QUETTA/PANJGUR - Uncertainty prevails among parents and students of Panjgur as private schools, closed on May 7th in the aftermath of threats by a militant outfit, could not be reopened.
District Police Officer (DPO) Panjgur, Dr Sameeullah said on Sunday that a comprehensive security plan has been devised with the help of law-enforcing agencies to provide fool-proof security to the students and schools administration.
Elaborating the plan further, he said two police men and one levy personnel would be deployed at each school.
Special teams have been constituted for patrolling and escorting the school vans carrying students, he added.
Some 20,000 students of the district could not be imparted education at their institutions since May 7, when the schools were closed for security reasons after a newly surfaced militant outfit Tanzeem-ul-Islami-ul-Furqan (TIF) threatened to target private schools, especially the English Learning Centres imparting co-education. The outfit TIF later, further aggravating the situation, on May 14 had attacked and set ablaze a private school van carrying female students in Panjgur.
The students luckily remained unhurt but the incident spread panic and uncertainty among parents, concerned about their children’s education and future.
The civil society, politicians, educationists and non-governmental organisations in their protests lashed out at elements active to hamper girls education and called for concrete steps for the reopening of the institutes and security to the teachers and students.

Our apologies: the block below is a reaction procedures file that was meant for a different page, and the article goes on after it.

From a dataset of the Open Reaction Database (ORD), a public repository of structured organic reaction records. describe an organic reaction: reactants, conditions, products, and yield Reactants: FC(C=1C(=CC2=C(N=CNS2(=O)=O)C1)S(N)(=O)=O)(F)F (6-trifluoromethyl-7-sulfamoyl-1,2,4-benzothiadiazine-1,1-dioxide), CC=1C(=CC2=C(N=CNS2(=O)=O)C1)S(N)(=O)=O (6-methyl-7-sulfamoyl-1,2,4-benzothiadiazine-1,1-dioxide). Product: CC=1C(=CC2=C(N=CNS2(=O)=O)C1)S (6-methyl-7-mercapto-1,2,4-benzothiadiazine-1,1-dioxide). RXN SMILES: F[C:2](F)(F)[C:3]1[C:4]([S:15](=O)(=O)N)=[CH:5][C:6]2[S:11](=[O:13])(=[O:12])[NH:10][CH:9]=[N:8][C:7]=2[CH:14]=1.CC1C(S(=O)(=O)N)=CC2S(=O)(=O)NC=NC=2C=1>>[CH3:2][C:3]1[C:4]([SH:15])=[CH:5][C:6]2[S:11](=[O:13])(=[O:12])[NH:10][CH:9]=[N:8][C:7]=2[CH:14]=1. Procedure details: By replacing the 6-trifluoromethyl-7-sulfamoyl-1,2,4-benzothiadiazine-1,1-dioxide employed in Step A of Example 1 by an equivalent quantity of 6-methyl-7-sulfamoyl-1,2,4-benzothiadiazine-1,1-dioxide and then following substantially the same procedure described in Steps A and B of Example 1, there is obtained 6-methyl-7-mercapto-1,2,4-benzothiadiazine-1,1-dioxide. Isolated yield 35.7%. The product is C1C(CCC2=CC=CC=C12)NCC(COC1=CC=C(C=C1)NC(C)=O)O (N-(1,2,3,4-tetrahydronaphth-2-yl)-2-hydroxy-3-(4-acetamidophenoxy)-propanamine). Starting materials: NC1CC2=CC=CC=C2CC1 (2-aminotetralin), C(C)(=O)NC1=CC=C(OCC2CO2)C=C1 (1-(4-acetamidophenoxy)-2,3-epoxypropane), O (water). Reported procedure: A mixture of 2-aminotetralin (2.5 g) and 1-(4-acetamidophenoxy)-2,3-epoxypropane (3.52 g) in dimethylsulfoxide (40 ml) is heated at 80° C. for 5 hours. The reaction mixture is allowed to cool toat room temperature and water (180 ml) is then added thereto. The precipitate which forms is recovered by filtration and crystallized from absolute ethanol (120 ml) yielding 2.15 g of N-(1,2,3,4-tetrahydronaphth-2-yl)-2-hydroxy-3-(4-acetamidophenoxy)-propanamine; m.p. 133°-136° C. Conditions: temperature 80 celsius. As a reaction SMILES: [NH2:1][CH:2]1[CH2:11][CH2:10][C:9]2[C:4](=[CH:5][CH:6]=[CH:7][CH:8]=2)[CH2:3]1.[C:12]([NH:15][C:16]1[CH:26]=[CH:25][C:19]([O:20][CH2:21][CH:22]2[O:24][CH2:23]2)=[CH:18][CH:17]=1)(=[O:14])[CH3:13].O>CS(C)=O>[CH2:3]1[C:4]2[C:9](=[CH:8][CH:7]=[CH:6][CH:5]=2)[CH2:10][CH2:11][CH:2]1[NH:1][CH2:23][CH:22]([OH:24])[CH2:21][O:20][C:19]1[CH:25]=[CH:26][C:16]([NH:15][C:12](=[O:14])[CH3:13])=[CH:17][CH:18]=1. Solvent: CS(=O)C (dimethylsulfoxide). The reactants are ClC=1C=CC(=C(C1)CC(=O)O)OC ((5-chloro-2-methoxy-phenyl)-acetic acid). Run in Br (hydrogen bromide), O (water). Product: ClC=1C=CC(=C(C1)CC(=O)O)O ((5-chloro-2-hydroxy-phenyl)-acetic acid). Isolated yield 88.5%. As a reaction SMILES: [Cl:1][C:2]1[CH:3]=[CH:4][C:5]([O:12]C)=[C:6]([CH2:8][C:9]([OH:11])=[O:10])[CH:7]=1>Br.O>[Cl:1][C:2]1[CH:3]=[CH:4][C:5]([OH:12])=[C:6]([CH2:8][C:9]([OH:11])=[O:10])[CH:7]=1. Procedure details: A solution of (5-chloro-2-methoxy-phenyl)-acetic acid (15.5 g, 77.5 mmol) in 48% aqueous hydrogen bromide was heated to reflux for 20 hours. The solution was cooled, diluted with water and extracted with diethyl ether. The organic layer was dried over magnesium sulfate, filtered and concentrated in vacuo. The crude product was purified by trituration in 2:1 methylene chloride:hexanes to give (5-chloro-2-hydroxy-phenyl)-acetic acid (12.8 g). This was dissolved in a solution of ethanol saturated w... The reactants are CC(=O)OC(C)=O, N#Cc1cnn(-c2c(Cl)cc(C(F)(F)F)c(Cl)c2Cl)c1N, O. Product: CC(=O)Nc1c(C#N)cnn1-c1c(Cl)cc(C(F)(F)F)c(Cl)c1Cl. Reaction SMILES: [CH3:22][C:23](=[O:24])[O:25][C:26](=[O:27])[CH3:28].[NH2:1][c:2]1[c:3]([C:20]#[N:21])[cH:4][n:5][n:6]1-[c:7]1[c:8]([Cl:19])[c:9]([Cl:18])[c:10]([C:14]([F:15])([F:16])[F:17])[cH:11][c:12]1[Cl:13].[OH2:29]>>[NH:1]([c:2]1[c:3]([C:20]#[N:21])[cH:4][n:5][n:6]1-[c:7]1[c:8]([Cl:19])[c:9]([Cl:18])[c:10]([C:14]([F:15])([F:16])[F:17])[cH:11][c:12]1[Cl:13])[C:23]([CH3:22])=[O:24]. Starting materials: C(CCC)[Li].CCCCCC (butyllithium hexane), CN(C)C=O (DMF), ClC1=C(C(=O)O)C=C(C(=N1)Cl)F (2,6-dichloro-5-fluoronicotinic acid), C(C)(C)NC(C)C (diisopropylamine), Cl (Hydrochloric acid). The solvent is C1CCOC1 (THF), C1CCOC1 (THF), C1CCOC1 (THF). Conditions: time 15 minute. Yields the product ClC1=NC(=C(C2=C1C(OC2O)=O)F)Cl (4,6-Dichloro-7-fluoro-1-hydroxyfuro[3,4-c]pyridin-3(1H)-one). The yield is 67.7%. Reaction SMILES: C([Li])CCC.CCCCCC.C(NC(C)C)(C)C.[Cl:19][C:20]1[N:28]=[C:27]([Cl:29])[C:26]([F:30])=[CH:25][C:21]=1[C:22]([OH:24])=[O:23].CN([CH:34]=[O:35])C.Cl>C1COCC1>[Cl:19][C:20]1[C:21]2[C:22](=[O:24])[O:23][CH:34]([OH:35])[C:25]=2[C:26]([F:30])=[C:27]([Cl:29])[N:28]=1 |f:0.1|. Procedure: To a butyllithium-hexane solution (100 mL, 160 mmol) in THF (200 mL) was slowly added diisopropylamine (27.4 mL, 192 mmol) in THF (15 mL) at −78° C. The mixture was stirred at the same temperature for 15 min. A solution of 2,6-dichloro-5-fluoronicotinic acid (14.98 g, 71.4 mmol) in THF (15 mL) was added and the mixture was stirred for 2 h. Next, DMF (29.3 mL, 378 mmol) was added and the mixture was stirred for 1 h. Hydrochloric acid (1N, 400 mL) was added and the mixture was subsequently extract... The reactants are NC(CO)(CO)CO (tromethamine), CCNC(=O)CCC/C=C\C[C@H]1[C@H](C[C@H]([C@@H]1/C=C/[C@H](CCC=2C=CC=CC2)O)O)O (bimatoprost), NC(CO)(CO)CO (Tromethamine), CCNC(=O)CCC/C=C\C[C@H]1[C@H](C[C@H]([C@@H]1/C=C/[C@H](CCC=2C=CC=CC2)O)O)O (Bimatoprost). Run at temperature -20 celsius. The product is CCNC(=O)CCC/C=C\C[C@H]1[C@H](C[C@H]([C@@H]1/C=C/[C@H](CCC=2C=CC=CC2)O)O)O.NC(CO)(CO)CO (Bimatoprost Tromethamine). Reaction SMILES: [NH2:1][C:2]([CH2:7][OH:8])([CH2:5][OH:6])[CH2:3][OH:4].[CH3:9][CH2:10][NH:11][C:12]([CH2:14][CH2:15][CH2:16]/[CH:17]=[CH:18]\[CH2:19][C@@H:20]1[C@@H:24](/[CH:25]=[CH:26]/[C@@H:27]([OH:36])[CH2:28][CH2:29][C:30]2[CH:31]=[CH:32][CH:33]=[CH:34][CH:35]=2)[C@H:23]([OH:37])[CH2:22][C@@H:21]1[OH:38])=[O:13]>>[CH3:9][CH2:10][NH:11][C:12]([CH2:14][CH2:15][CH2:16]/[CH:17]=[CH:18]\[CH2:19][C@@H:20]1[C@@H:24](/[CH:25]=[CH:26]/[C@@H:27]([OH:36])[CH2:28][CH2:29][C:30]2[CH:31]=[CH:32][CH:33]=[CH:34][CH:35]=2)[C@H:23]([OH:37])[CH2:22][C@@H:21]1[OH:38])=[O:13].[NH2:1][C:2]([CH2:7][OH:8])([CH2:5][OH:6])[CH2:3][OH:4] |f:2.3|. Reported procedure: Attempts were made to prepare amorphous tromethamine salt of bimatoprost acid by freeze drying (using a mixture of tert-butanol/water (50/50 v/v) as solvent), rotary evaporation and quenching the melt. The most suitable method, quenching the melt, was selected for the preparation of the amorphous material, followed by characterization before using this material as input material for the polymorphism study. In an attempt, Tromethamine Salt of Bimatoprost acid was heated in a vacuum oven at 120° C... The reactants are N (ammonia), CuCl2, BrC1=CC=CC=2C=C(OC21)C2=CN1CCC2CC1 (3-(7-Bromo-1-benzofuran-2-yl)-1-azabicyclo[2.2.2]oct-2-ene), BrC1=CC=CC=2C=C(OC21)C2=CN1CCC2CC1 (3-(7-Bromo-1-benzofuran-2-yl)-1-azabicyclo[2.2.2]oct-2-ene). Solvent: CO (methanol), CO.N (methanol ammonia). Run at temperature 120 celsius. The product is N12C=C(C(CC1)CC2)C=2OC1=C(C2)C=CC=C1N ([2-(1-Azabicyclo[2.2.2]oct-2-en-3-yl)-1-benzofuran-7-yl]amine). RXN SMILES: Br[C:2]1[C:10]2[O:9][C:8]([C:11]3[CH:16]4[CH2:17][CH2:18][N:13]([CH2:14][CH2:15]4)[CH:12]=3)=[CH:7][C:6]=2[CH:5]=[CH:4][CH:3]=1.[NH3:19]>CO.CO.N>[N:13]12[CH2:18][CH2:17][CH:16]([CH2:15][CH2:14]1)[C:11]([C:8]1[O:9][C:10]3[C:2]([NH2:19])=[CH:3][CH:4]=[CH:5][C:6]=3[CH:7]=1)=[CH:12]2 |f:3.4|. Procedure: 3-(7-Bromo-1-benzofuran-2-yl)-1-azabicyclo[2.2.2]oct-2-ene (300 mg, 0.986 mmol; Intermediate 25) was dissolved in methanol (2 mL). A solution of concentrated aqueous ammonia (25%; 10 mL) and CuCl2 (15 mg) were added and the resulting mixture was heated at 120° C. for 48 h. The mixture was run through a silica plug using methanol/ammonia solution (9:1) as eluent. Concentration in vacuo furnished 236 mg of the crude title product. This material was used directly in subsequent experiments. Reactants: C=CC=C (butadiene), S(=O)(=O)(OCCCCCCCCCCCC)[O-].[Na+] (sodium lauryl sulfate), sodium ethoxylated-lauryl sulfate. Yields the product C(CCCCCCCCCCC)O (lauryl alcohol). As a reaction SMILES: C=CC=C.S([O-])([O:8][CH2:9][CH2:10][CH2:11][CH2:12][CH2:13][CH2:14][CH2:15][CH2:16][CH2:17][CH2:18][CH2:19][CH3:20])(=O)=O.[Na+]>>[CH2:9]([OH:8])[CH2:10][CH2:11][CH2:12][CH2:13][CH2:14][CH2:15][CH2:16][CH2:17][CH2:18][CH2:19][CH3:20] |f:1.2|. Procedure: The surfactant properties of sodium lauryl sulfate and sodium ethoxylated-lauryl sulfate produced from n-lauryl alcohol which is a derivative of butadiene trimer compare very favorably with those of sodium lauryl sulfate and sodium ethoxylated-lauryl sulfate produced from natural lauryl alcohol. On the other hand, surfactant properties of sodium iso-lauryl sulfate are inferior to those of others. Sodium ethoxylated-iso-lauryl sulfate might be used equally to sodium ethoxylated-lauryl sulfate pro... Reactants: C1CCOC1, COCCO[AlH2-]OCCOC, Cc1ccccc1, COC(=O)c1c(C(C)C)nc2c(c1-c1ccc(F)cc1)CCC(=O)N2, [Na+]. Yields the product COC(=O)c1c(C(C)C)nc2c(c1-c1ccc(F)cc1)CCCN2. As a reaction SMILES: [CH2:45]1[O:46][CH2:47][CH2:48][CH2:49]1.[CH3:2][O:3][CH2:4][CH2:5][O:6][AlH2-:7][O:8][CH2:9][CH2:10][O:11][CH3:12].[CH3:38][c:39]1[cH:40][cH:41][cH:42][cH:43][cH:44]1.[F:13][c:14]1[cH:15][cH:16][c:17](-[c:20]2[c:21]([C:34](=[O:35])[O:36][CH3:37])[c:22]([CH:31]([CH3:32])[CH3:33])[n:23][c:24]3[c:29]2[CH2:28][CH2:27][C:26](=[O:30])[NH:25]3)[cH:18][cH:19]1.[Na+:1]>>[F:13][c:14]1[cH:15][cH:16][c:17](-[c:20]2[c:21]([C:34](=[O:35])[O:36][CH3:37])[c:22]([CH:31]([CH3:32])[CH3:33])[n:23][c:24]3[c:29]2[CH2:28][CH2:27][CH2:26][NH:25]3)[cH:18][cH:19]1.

Chief Minister Balochistan Dr. Abdul Malik taking notice pledged that his government would tackle anti-education elements with iron fist and not allow them to hamper girls education in the name of religion.
Malik also directed Home Department to probe the matter to bring the culprits to book.
TIF later, seeing the response from civil society and government's commitment to curb such elements with iron hand, altered their stance and said in pamphlet that they were not against women education but the education being imparted at these schools was against local norms and traditions.
Junaid Ejaz, and Mah Bano students of Mehmar e Nau school regretted that they have lost some very important days and urged early resumption of educational activities.
Ali Jan, a father of a student worried for his future stressed concrete steps to ensure reopening of the schools.